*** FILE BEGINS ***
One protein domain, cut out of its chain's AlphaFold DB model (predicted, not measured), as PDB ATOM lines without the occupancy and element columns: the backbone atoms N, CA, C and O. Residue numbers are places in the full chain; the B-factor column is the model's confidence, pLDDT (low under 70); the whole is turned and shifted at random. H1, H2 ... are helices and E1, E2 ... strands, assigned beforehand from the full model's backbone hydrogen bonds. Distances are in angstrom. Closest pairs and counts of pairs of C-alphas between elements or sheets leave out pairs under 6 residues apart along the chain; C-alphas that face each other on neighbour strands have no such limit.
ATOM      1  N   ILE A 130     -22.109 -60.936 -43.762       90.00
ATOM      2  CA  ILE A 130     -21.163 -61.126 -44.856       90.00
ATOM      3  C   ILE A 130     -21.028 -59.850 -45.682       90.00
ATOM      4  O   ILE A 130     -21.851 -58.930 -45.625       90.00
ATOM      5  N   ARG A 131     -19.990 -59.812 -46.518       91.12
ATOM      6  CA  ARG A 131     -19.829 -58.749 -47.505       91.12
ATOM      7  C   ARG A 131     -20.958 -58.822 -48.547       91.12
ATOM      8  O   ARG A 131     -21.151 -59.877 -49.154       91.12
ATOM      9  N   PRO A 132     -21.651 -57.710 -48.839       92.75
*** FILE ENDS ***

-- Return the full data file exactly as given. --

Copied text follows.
One protein domain, cut out of its chain's AlphaFold DB model (predicted, not measured), as PDB ATOM lines without the occupancy and element columns: the backbone atoms N, CA, C and O. Residue numbers are places in the full chain; the B-factor column is the model's confidence, pLDDT (low under 70); the whole is turned and shifted at random. H1, H2 ... are helices and E1, E2 ... strands, assigned beforehand from the full model's backbone hydrogen bonds. Distances are in angstrom. Closest pairs and counts of pairs of C-alphas between elements or sheets leave out pairs under 6 residues apart along the chain; C-alphas that face each other on neighbour strands have no such limit.
ATOM      1  N   ILE A 130     -22.109 -60.936 -43.762       90.00
ATOM      2  CA  ILE A 130     -21.163 -61.126 -44.856       90.00
ATOM      3  C   ILE A 130     -21.028 -59.850 -45.682       90.00
ATOM      4  O   ILE A 130     -21.851 -58.930 -45.625       90.00
ATOM      5  N   ARG A 131     -19.990 -59.812 -46.518       91.12
ATOM      6  CA  ARG A 131     -19.829 -58.749 -47.505       91.12
ATOM      7  C   ARG A 131     -20.958 -58.822 -48.547       91.12
ATOM      8  O   ARG A 131     -21.151 -59.877 -49.154       91.12
ATOM      9  N   PRO A 132     -21.651 -57.710 -48.839       92.75